Brands Derail Social Ad Campaigns, Sending Consumers Searching For Where To Buy Products

Brands use social media to market and advertise product and services, but miss the opportunity to direct consumers to specific locations like CVS, Wal-Mart or Nordstrom. This is forcing more consumers to leave social sites for Google, Bing and Yahoo, searching for locations where the products are sold.

"Brands leave it up to the consumers to figure out where to find the products," said David Ingerman at CEO at PlaceCodes.

Consumers leave Twitter and Facebook to search on Google or Bing, looking for locations where the products are sold. Consumers often get redirected by competitive offerings through paid-search advertisements.

Campaigns running in Facebook, Instagram, and Twitter could make it easier for marketers to close the loop and drive more consumers into stores, but they don't, Ingerman said. A link to a branded landing page or some type of direction based on the individual's location would solve the problem.

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A brand Findability Audit by PlaceCodes found that 93% of brands fail to direct consumers to their nearest retail location selling their product. Only 7% do a good job of directing individuals after they introduce them to the product or service. "It's a trend that should happen, but today brands do not take advantage of that opportunity," he said.

Findings from the audit show that only 33% of brands provide consumers with a mobile-friendly product locator, 76% require more than three clicks to get directions, and none include offers that are served to consumers when they are in the process of finding directions to products in stores.

PlaceCodes audited 100 of the highest ad-spending consumer brands in the U.S from Coke to Pepsi and from Doritos to Old Spice. Of the few brands that delivered location information, none provided any kind of special incentive for the consumer to drive them to the location. The lowest-scoring brands include M&Ms and Ferrero Roche. Baby products, cosmetics and OTC drugs performed highest in tests. Overall snack foods, soda and alcohol were some of the least effective brands at providing location information.

In a complementary Consumer Mobile Product-Locator Research Study conducted by the Kellogg Business School, Northwestern University, on behalf of Placecodes, the value of being directed to a store comes from the fact 89% of consumers struggling to find products. They are more likely to actively seek those items if provided an effective locator function. While food and electronics are rated easy to find, women's clothing and makeup are rated the most difficult to find.

4 comments about "Brands Derail Social Ad Campaigns, Sending Consumers Searching For Where To Buy Products".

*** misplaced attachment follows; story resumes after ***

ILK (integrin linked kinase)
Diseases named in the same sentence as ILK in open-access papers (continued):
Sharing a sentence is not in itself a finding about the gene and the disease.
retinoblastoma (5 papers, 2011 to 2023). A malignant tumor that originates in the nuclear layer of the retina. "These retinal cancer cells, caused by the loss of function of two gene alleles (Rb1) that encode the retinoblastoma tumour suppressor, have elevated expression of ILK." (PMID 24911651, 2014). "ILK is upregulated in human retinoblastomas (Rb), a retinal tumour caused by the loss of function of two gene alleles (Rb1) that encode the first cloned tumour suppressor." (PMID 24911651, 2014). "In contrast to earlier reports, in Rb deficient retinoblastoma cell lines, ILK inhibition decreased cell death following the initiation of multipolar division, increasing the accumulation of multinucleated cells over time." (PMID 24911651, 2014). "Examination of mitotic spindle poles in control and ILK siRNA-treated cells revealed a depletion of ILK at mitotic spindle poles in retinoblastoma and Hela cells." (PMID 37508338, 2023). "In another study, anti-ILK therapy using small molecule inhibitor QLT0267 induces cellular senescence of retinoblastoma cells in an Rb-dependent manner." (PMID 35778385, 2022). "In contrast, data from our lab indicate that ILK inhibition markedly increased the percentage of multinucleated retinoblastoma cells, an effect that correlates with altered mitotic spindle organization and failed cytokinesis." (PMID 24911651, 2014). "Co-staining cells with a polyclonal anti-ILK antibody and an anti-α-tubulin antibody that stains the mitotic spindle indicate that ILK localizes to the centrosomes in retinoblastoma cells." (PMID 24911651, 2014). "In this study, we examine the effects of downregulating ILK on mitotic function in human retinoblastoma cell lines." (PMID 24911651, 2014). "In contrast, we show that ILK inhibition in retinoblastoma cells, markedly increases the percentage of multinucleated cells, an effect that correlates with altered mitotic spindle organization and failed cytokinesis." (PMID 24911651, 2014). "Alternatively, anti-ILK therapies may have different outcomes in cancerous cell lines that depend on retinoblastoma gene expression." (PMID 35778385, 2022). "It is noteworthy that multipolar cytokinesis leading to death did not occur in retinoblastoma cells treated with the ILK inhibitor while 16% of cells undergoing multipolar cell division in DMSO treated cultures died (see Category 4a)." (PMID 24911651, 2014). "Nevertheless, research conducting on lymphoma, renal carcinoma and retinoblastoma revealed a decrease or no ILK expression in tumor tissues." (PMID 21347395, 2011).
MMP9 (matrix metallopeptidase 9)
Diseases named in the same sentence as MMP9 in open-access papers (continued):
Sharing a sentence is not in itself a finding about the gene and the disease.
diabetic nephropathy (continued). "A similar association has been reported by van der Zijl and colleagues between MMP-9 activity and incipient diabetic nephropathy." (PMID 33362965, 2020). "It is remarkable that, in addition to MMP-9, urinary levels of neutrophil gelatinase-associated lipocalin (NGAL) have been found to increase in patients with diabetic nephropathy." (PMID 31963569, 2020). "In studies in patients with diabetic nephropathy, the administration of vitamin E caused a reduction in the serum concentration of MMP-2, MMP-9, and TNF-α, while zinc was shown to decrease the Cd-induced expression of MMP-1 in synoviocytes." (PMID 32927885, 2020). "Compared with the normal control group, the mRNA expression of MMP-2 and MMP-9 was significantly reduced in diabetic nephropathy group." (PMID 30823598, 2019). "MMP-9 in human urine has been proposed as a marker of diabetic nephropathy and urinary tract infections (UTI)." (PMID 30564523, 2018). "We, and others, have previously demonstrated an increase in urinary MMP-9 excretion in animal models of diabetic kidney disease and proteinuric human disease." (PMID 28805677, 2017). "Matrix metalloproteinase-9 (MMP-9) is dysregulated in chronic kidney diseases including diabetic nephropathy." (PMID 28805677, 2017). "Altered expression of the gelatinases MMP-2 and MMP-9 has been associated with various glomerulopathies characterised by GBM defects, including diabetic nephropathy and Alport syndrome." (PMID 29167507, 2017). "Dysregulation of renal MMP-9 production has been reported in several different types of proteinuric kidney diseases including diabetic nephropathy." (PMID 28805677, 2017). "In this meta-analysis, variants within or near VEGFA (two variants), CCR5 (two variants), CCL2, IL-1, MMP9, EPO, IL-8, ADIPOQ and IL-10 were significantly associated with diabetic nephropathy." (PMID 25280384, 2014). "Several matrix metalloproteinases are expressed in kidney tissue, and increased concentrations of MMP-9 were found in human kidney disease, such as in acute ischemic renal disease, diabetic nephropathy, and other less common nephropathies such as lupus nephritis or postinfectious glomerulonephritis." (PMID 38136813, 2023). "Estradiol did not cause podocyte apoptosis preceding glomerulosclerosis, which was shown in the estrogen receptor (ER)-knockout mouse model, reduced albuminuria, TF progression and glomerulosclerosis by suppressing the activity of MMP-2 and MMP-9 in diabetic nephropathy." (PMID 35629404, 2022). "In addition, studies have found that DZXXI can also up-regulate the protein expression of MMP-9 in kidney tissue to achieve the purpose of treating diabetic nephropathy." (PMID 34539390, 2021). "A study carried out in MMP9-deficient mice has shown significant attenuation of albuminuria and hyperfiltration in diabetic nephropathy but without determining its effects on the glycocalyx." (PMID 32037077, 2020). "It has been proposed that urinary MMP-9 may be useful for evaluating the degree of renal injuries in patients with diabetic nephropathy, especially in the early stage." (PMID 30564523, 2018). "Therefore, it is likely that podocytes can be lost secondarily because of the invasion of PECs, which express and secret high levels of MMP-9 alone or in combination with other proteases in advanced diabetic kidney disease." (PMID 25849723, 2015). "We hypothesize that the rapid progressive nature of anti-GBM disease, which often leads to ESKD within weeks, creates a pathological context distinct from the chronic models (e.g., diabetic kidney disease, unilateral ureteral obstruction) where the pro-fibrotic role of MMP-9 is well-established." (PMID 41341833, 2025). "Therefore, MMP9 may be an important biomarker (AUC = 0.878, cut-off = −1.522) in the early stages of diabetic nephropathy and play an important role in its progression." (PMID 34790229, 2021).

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  1. Jim Meskauskas from Media Darwin, Inc., May 5, 2015 at 1:56 p.m.

    But most users of social media aren't there to shop, anyway (so notes an eMarketer report that came out two weeks ago). So, maybe it doesn't matter. For most users of social media, it's bad enough brands are bothering people there. No need to draw more negative attention by weighing down social ad units with more clutter, when audiences don't want them there, anyway.

  2. Rob Marscher from Shoptology, May 5, 2015 at 2:01 p.m.

    The problem I've seen brands struggle with is suggesting retail locations in a way that doesn't show favoritism or jeopardize their relationships with retailers. This goes for both brick & mortar and e-commerce. It can be pretty challenging to maintain a real-time database of everywhere a product is sold so it seems brands stay away from it altogether rather than risk offending anyone.

  3. Brooks Perry from RPA, May 5, 2015 at 3:41 p.m.

    If you can't figure out where to buy Coca-Cola, M&Ms and Old Spice, within a 5 miles of ANYWHERE, you should get parental supervision before accessing social media.

  4. David Ingerman from PlaceCodes, May 5, 2015 at 4:36 p.m.

    Jim Meskauskas - Good point that brands need to walk a fine line and avoid being too aggressive with social. That said, if a brand is introducing a new product or announcing a promotion that is available "at participating locations," I think they do a dis-service to the consumer, the retailer and themselves by not including a simple link that a consumer can click to be guided to the most convenient location - and to access a special offer (if one is available).

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